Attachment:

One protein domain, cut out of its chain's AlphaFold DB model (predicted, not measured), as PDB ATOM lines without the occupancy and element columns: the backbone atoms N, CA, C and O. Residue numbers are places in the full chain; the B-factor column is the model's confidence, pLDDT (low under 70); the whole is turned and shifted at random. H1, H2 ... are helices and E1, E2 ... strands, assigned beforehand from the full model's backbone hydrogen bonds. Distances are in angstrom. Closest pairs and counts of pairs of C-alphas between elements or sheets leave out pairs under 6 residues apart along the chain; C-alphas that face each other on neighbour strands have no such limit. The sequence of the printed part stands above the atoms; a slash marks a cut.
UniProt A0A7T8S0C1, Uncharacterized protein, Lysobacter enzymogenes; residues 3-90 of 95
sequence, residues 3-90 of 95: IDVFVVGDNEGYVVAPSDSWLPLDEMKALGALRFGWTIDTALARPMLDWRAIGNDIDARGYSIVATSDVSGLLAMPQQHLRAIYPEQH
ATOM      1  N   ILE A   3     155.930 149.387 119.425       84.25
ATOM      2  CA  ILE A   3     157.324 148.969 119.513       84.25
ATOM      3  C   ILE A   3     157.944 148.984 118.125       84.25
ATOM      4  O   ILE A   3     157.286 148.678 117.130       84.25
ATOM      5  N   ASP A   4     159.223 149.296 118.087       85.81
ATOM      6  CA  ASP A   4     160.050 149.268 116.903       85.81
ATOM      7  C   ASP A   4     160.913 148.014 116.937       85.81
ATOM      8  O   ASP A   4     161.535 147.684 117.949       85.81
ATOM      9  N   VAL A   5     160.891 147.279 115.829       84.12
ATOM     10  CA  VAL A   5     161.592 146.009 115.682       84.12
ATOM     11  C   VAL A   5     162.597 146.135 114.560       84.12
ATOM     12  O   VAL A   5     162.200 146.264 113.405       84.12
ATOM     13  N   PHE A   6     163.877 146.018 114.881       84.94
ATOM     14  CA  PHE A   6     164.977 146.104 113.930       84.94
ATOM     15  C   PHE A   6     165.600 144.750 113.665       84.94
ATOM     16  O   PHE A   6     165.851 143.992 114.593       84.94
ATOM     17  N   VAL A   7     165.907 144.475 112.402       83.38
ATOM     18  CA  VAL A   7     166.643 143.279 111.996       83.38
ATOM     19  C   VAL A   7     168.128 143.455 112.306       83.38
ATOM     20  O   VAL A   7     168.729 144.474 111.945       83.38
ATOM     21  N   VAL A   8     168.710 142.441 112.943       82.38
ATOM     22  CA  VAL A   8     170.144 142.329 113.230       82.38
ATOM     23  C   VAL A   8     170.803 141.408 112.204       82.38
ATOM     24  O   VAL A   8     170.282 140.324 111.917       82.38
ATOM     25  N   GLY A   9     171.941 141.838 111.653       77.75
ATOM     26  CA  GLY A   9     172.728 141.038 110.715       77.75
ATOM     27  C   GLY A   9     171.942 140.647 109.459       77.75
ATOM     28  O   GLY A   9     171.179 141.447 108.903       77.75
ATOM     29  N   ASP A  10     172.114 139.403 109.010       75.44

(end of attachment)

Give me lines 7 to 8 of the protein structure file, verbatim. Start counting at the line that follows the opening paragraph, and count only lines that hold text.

ATOM      5  N   ASP A   4     159.223 149.296 118.087       85.81
ATOM      6  CA  ASP A   4     160.050 149.268 116.903       85.81